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Ontario Tech acknowledges the lands and people of the Mississaugas of Scugog Island First Nation.

We are thankful to be welcome on these lands in friendship. The lands we are situated on are covered by the Williams Treaties and are the traditional territory of the Mississaugas, a branch of the greater Anishinaabeg Nation, including Algonquin, Ojibway, Odawa and Pottawatomi. These lands remain home to many Indigenous nations and peoples.

We acknowledge this land out of respect for the Indigenous nations who have cared for Turtle Island, also called North America, from before the arrival of settler peoples until this day. Most importantly, we acknowledge that the history of these lands has been tainted by poor treatment and a lack of friendship with the First Nations who call them home.

This history is something we are all affected by because we are all treaty people in Canada. We all have a shared history to reflect on, and each of us is affected by this history in different ways. Our past defines our present, but if we move forward as friends and allies, then it does not have to define our future.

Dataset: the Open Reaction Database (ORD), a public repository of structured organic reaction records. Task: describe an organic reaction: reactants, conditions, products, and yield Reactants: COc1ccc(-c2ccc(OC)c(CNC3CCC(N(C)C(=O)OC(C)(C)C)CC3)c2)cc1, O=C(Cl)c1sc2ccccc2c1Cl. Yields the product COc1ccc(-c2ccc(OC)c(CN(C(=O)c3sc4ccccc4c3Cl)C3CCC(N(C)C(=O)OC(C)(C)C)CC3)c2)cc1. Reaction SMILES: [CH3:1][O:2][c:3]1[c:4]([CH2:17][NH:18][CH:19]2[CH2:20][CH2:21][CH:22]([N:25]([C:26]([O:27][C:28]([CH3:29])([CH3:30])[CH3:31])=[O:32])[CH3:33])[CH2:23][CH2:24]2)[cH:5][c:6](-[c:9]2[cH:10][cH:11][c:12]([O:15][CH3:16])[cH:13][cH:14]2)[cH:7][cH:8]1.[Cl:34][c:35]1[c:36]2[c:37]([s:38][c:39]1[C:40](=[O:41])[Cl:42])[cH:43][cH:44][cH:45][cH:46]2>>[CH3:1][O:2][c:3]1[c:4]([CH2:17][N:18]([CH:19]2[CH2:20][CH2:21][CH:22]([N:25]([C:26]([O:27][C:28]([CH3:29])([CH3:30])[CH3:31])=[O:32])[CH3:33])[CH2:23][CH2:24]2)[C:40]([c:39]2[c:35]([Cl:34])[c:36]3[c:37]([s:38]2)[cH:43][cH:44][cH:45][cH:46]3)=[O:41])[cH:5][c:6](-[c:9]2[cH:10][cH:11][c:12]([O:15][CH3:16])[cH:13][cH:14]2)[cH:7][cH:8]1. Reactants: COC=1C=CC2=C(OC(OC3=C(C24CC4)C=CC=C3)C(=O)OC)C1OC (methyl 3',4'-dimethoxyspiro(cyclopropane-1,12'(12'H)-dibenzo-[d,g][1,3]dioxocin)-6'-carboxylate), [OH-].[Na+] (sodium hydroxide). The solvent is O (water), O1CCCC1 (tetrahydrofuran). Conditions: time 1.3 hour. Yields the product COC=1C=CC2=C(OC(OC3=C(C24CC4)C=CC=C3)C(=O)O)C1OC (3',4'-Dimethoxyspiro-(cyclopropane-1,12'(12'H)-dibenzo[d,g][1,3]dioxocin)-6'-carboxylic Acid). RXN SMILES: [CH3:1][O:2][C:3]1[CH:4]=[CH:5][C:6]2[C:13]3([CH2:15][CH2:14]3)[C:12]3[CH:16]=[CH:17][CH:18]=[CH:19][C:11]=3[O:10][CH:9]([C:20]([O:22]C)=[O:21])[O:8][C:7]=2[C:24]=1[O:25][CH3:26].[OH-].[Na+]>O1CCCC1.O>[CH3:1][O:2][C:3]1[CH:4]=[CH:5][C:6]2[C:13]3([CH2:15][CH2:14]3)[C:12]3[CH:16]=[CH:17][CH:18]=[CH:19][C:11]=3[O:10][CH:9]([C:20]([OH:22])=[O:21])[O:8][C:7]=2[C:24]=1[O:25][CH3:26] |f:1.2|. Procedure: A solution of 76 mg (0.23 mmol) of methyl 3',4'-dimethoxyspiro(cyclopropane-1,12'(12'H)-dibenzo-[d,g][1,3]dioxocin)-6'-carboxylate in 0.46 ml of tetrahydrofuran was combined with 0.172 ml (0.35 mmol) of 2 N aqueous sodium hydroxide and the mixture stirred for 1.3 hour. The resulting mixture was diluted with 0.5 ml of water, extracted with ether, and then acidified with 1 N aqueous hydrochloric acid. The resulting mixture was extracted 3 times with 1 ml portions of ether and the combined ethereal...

Learn more about Indigenous Education and Cultural Services

COVID-19 Relief Tech Drive in partnership with the Bowmanville Older Adult Association


To address the increased isolation and lack of access to technology caused by the COVID-19 pandemic for the older adult population, Ontario Tech University’s Faculty of Business and Information Technology (FBIT) is working with the local community to collect second-hand laptops and tablets to increase communication with family members and friends - thereby reducing the impact of isolation.

The COVID-19 Relief Tech Drive is part of a Capstone project for FBIT Networking and Information Technology Security students, in partnership with the Bowmanville Older Adult Association (BOAA). The project will help create access to technology for recipients and support mental health.

“This tremendous endeavour arose out of a conversation at a Clarington Board of Trade meeting attended by Ontario Tech’s Partnerships Office,” says Amanda McEachern Gaudet, Assistant Teaching Professor, FBIT. “There was an opportunity for the university to help meet a pressing community need and also provide our amazing students with a tremendous hands-on learning experience. They hope to collect dozens of devices for the BOAA, and through technology, help make daily life during COVID-19 a little bit easier for so many.”

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  • If your team has an industry-focused problem that you need help with, a capstone project might be an excellent way to access Ontario Tech’s talented students. Contact us today for more information.